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Money & relationships: Who’s in control?

Losing control of your finances in a relationship is rarely a good thing. At best you could lose your confidence with money. At worst it can be a form of domestic abuse, often - though not always - going hand in hand with other forms of cruelty.

It’s important to think about whether you feel like you don’t have control of your own money anymore – and work out how to get it back. But how you do that depends on how and why the control has been taken away.

The controller

For many, using money to manipulate is a means to exert power, leaving the victim isolated and trapped.

An abusive partner might seek total control of your money, from making you hand over wages and benefits through to preventing you earn your own money. They could even run up debts in your name or steal your money from your accounts.

But some of the abuse could be subtler, creating a state where the victim feels they have to ask permission before spending and then account for every penny spent. Yet the abuser doesn’t consult with you when they want to buy something.

If this feels like the situation you are in – or something you’ve spotted in a friend’s relationship – then you should seek support. The charities Women’s Aid and Men’s Advice Line have Freephone numbers you can call:

  • Women’s Aid England – 0808 2000 247
  • Welsh Women’s Aid – 0808 80 10 800
  • Women’s Aid Northern Ireland – 0808 802 1414
  • Scottish Women’s Aid – 0800 027 1234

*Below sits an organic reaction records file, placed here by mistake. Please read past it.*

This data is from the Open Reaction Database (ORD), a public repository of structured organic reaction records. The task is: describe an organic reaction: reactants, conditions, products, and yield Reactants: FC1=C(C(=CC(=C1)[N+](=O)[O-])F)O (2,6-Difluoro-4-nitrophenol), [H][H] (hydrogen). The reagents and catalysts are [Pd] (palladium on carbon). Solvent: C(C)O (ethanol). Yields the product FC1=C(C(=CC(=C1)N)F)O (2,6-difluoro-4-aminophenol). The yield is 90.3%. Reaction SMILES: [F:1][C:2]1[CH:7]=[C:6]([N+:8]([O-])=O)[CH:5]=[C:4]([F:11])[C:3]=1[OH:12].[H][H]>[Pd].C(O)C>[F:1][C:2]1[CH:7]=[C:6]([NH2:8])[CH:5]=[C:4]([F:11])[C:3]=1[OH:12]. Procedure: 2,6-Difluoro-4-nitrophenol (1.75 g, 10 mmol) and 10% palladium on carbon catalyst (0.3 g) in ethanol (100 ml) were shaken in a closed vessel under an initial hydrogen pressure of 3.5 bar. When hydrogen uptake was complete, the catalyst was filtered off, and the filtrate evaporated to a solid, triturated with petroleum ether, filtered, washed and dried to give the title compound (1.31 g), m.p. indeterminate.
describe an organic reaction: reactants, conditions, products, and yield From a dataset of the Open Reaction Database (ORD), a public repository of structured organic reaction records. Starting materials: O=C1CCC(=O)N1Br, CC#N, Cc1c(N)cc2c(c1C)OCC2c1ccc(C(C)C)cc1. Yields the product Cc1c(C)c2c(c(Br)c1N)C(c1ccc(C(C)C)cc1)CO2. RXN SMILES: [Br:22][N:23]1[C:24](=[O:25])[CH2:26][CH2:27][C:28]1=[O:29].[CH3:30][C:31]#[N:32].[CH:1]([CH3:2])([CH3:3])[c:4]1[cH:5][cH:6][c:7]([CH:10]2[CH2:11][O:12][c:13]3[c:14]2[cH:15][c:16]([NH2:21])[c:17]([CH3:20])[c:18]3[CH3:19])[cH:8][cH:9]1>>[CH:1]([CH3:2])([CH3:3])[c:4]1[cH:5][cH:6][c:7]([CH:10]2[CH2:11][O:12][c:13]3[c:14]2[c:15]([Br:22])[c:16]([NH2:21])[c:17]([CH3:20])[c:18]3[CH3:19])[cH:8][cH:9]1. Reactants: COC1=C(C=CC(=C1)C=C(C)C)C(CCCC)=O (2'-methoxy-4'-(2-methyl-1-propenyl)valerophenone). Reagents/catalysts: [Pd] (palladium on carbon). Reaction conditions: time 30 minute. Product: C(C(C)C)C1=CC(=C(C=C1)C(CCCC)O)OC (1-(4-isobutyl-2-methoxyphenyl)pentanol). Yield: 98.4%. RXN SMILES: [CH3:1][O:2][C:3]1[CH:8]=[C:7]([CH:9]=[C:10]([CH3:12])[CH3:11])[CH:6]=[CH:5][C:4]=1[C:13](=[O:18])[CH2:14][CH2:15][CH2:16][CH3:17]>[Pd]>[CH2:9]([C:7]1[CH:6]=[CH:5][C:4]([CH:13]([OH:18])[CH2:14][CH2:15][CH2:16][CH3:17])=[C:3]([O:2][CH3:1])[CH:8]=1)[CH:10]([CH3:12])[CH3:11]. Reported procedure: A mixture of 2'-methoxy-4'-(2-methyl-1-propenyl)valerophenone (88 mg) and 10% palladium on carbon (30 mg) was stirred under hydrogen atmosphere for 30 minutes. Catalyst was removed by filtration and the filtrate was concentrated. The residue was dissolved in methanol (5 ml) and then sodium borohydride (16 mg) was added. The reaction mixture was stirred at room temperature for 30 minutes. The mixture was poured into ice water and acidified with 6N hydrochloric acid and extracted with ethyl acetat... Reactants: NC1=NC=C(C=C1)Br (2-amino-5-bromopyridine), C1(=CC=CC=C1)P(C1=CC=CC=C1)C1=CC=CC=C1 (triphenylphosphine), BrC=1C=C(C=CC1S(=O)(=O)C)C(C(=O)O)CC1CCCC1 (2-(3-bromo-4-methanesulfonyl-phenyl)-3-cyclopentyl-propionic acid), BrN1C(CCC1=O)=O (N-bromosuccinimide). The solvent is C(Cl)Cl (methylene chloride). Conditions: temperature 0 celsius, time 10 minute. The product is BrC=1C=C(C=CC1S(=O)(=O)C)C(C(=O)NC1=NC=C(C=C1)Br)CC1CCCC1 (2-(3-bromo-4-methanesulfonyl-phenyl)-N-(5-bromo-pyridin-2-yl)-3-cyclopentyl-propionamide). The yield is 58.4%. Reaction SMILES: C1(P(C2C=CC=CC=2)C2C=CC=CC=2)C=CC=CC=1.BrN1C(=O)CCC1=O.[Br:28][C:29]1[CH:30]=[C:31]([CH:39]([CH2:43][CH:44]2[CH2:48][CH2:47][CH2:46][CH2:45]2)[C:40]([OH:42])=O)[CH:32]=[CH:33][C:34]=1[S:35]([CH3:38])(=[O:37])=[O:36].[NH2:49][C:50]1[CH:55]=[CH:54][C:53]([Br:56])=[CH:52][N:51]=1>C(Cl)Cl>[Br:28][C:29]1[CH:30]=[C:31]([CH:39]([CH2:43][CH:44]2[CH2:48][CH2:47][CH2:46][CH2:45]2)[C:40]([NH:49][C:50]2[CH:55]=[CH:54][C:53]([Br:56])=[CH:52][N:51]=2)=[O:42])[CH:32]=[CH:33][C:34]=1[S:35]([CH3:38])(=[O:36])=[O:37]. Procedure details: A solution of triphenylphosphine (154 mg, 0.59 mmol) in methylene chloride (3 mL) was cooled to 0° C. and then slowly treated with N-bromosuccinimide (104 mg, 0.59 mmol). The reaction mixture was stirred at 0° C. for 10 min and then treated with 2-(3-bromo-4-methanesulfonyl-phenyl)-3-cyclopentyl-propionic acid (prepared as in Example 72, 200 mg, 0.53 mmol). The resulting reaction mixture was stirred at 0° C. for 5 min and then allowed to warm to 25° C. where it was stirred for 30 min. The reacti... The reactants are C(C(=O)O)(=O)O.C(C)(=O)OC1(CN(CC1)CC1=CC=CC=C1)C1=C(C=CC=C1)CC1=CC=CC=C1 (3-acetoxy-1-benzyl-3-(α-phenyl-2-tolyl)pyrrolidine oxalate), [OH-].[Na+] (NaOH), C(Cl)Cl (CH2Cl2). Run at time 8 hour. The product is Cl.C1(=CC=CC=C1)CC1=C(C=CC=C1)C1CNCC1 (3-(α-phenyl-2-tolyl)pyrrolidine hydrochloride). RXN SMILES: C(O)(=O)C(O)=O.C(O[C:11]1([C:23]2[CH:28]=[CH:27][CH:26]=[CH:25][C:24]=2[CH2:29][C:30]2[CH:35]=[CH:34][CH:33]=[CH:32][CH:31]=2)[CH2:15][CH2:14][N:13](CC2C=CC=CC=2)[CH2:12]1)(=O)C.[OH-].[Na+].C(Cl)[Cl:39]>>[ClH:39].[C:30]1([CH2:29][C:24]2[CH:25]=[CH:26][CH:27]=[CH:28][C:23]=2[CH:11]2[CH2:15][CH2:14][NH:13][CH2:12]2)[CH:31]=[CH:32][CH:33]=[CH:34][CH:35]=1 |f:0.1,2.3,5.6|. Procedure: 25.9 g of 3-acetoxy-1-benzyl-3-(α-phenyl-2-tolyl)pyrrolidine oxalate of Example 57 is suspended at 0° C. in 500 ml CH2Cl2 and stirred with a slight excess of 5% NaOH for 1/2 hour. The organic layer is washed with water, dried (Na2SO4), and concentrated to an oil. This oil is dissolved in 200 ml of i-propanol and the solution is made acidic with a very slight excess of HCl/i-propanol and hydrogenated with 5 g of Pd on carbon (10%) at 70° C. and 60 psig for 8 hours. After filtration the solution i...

• Men’s Advice Line – 0808 8010 327

However, if you feel that you are in imminent danger as a result of this or other abuse, call 999.

The helper

Even if a partner’s intentions are well meant, the consequences of losing control of your money can still be substantial – and it’s easier for this to happen than you might think.

Here are a few ways you might be gradually losing control.

  • Your partner is “better with money” so looks after the savings and joint accounts
  • All the bills are all in your partner’s name
  • You both get Universal Credit as a single payment to your partner
  • Your partner earns more and makes the big spending decisions as a result
  • You don’t earn a wage (maybe you are at home looking after the kids) and are given an allowance to spend on the family and yourself
  • You don’t have your own bank accounts or credit card – everything is shared

On their own these aren’t necessarily bad things, and they might even work for you. But there are potential problems.

The less you have to do with your own money and the household finances the more likely it is you forget how to manage your money. And lower confidence and money skills are easily lead to bad financial decisions and even debts.

Plus it’s easy to lose sight of the big picture – and where your money ends and your partner’s begins. Though this might not have immediate problems, if you were to separate or your partner was to die, you’d not only have to work out what is yours, but you’d also have to learn again how to manage day to day finances.

The best thing you can do if this feels familiar is to talk to your partner and work out how you can get more involved. It’s also important to know you have access to your own money if you were to need it.

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